- Troy Polamalu may have been injured but this is the third Superbowl that he has played in and I'm yet to remember a single outstanding play. It may be unfair to expect so much from one player but those are the standards Troy has set himself.
- Chad Clifton does not get enough credit outside of Green Bay. He was fantastic for the Packers on what is an average offensive line.
- Greg Jennings is an all pro talent who ranks among the best in the league. At 27 Jennings reminds me of a young Hines Ward in the way he plays except with greater pace. Speaking of Hines Ward, a big performance yet again in the Superbowl, even though not reflected on the stat sheet, has assured his place in the Hall of Fame.
- James Starks justified the Packers decision to pass on trading for Marshawn Lynch during the regular season. His hard running vindicated Mike McCarthy's decision.
- Rashard Mendenhall has a fumbling problem. Mendenhall has lowered his fumble count on the season but should never have let that ball go, he carries it too loosely too often and good defenses will always manage to strip it free.
- Ben Roethlisberger's poor performance makes it 2 out of 3 for the Steelers but he still remains one of the most clutch quarterbacks in the league, however he is definitely not ahead of Tom Brady at the top.
- The importance of penalties and turnovers will never be diminished. The Steelers lost the turnover battle 3-0 and were hurt by crucial penalties. Before Nick Collins touchdown return, a 44 yard kickoff return had been negated by a stupid Keyaron Fox penalty to put his team in that position. Fox had one of his worst games as a Steeler while it is clear now that Chris Kemoeatu has taken over from Richie Incognito as the least intelligent football player in the NFL. Kemoeatu once again had a braindead play for the Steelers as a good running play was called back for his decision to dive into the back of an opponent who was already out of reach of the ball.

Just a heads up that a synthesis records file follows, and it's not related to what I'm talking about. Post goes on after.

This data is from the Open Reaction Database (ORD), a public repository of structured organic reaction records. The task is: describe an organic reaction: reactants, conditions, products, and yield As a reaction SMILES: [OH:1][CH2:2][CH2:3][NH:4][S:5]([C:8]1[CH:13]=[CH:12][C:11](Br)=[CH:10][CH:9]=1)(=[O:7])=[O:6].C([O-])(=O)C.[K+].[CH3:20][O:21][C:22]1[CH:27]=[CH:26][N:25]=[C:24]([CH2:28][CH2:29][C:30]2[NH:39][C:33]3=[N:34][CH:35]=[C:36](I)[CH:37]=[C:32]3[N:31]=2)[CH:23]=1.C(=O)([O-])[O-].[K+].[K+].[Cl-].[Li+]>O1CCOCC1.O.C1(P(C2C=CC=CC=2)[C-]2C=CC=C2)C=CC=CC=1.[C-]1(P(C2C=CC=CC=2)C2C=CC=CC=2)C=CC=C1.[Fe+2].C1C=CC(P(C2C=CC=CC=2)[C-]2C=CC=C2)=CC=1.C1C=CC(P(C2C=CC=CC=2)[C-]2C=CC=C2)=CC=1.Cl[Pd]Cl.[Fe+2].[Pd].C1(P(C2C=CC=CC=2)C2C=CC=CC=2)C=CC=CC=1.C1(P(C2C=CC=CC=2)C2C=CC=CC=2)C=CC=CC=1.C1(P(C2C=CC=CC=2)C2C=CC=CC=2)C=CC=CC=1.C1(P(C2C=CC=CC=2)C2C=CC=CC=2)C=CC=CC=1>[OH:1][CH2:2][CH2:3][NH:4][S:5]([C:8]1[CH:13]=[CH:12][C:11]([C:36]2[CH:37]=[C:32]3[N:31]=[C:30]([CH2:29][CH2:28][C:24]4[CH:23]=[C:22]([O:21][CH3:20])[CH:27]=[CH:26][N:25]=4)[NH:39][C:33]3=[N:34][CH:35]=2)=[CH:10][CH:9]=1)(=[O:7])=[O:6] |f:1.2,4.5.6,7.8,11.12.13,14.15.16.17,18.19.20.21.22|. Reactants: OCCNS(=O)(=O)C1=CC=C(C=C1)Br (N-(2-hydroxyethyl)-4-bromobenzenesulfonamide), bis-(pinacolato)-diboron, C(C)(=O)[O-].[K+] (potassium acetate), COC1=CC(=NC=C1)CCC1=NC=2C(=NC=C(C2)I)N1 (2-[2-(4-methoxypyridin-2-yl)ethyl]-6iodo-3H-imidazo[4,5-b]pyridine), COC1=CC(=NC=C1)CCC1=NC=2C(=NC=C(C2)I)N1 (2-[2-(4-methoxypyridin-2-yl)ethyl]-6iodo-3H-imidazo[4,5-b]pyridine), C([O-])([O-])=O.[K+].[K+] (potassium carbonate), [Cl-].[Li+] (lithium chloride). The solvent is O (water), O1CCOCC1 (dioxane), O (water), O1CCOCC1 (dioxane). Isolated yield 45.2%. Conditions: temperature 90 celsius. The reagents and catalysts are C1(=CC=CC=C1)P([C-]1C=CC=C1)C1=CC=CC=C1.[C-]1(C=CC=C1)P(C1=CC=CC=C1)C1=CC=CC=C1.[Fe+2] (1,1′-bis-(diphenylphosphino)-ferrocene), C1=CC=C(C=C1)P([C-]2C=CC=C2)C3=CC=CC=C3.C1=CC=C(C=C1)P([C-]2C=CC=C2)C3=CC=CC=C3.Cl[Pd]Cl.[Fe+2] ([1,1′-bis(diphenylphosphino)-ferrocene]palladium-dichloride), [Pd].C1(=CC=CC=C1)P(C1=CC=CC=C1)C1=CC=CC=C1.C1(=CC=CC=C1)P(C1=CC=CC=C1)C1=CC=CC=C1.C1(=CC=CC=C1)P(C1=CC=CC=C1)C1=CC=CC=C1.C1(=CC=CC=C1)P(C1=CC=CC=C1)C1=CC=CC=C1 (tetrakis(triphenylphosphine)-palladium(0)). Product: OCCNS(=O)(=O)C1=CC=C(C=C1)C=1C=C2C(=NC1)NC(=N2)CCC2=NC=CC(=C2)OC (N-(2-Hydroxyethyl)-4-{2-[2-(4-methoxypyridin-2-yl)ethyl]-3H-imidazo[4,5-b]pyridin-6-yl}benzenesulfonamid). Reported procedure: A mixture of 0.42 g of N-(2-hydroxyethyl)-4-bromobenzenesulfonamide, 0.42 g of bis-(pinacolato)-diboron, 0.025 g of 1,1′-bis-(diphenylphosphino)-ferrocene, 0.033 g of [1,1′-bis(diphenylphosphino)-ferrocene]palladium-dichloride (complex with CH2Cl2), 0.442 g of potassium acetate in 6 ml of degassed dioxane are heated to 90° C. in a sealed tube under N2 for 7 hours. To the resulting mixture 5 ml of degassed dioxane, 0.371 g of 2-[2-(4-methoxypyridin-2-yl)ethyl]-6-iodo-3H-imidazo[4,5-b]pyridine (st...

- The Pack proved parity in the NFL becoming the first ever 6th seed from the NFC to win the Superbowl. It was a fitting end for a season that didn't have a clear favorite for so long. Notably the Steelers 2008 victory in the Superbowl was the only ever 6th seed AFC victor.
- The Superbowl half time show needs to be removed. It only serves to make a long event even longer and the performance of the Black Eyed Peas this year shows that it's not worthwile.
- Superbowl experience doesn't count for much because more often than not the better team wins, David Tyree and his Giants maybe being the exception.
- The NFL's awards are decided too early and should not be based solely on the regular season. If the MVP of the season was decided now who still thinks Tom Brady would be the unanimous decision?
- The NFL needs to come back next season. This Superbowl had 111 million viewers worldwide. The arguments between the owners(mostly billionaires) and the players(many of whom are millionaires) over the new CBA mostly are due to monetary reasons. It is a fickle world that the NFL is living in.